A bear-related fatality in Italy is igniting debate around the country’s 25-year-old bear reintroduction program.
Editor’s note: This article was originally published on ExplorersWeb.
The trouble began on April 7 in the north Italian province of Trentino. Andrea Papi, 26, was out on a training run on Mt. Pellar in the Brenta Dolomites when a bear attacked him, delivering wounds to his chest, arms, and neck, according to The Guardian. Papi’s family reported him missing when he didn’t return from his run. Authorities found him dead the next day.
The World Wildlife Federation notes that there have been seven bear attacks in Italy over the last 20 years. ExplorersWeb could not confirm the last recorded fatal bear attack in the country before the one that killed Papi. But the death certainly marks the first such event since Trentino began a “bear rewilding” program in the late 1990s.
The EU-funded program began with an initial genetic pool of 10 animals captured in Slovenia and released into the mountains of Trentino. The project, known as LIFE Ursus, now monitors a population of over 100 bears.
The bear behind the attack, a 17-year-old female known as JJ4, had already attacked a father and son in the Mt. Pellar region in 2020, the BBC reported. After the fatal attack in early April, Trentino provincial governor Maurizio Fugatti ordered JJ4 to be killed. Wildlife officials captured the bear, but on April 14 a local administrative court suspended the kill order after receiving an appeal from animal rights groups.
A Potential Cull
This brings us to the current moment. As of this writing, JJ4’s life still hangs in the balance. The Italian National Institute for Environmental Protection is expected to issue a ruling deciding between deportation or death on May 11. In the meantime, the Trentino rewilding program is weathering the bad press generated by the fatal attack.
LIFE Ursus enjoyed support from over 75% of the Trentino population when it was launched, according to Wired. But scientists fear the recent death could jeopardize its future.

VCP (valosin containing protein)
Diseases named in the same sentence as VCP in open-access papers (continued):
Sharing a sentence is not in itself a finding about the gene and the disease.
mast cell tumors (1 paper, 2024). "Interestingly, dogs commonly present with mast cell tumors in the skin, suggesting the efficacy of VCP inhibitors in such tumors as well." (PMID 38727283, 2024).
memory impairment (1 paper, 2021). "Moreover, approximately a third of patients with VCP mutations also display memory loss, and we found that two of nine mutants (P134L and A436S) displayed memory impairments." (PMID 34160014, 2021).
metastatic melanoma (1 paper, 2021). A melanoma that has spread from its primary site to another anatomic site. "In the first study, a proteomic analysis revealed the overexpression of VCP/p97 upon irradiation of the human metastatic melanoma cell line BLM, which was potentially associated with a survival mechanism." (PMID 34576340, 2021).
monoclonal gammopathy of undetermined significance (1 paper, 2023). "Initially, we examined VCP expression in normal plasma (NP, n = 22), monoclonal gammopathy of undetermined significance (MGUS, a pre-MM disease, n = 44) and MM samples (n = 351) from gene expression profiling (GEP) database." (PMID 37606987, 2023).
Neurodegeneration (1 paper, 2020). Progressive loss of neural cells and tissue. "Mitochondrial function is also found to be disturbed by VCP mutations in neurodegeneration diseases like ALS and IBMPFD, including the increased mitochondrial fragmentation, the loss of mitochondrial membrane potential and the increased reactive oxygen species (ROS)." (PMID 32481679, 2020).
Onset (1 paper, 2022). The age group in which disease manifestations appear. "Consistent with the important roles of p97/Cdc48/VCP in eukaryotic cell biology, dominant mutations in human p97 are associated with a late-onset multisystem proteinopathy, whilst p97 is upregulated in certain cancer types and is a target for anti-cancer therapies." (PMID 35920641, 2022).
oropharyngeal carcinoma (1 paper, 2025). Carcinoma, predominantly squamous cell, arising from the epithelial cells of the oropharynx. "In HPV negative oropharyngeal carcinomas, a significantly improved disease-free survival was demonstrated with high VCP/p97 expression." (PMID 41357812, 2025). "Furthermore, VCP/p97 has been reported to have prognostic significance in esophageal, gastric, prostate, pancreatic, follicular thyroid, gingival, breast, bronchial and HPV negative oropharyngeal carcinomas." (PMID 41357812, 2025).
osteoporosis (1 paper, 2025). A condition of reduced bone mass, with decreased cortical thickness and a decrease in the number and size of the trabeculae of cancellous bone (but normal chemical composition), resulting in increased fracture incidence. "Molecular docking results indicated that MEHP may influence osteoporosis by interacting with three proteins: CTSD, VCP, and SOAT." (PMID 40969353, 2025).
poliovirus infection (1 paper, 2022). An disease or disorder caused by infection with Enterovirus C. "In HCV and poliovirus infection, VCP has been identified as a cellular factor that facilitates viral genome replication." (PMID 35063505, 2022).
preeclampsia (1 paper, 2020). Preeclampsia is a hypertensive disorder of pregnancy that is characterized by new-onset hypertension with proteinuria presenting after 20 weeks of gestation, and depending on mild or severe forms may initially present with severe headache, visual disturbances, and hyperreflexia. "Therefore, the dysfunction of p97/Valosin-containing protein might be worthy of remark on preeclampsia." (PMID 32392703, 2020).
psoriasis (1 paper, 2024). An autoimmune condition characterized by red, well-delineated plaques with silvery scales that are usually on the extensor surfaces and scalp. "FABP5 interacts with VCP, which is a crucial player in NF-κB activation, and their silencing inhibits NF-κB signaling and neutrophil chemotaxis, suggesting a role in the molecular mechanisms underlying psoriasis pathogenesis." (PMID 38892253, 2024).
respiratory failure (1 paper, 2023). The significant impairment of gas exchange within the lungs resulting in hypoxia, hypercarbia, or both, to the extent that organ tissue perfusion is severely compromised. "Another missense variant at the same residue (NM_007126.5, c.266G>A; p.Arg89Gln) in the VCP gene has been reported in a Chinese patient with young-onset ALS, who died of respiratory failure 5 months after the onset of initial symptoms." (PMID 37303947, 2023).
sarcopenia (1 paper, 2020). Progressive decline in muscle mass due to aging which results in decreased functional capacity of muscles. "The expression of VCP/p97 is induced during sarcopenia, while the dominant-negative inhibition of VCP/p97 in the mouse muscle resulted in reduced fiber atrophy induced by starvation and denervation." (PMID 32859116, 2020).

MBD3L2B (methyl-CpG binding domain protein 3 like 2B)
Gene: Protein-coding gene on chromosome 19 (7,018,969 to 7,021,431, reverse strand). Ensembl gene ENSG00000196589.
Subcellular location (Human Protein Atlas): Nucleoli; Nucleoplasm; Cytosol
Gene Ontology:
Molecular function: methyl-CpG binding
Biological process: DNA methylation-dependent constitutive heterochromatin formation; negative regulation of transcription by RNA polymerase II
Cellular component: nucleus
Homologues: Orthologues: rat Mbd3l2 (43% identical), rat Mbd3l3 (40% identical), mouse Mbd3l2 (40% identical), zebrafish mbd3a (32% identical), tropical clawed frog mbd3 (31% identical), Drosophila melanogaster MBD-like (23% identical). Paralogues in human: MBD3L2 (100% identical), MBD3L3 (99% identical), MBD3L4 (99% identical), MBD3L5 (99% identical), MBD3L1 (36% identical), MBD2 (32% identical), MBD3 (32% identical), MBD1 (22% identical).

“It could be a huge step backward, I fear,” Claudio Groff, director of the Large Carnivores Division in Trentino’s Wildlife Department, told Wired. “Now, obviously, the level of public acceptance will fall further, the risks of poaching will rise, and whatever the outcome, it will be bears as a whole that will pay the price.”
It seems a warranted fear. Euronews.green reported that Fugatti — a member of Italy’s far-right League party — has stated he’d like to cull or remove as many as 70 other bears from the region. Wired confirmed this and also noted that the draconian reaction has no scientific basis. Additionally, Papi’s family “have made it clear that they’re not in favor of the mass cull advocated by Fugatti,” Wired reported.
The Benefits of Education
Advocates for the bear rewilding project remain passionate that education around human-bear interactions is paramount in preventing further attacks and deaths. After all, it’s been generations since Alp-dwelling Italians had any meaningful interaction with bears. Italians, like residents of many other European countries, hunted the animals to the brink of extinction beginning in the 17th century.
“We need better communication on why the project was initiated in the first place,” said Marco Salvatori, who monitors the bear population for Trentino’s Wildlife Department. “There’s a lack of knowledge in Italy on many levels, around conservation in general and the biodiversity crisis in particular.”
Such education measures are currently underway in Spain, where the recent reintroduction of brown bears has also generated more frequent bear/human interaction.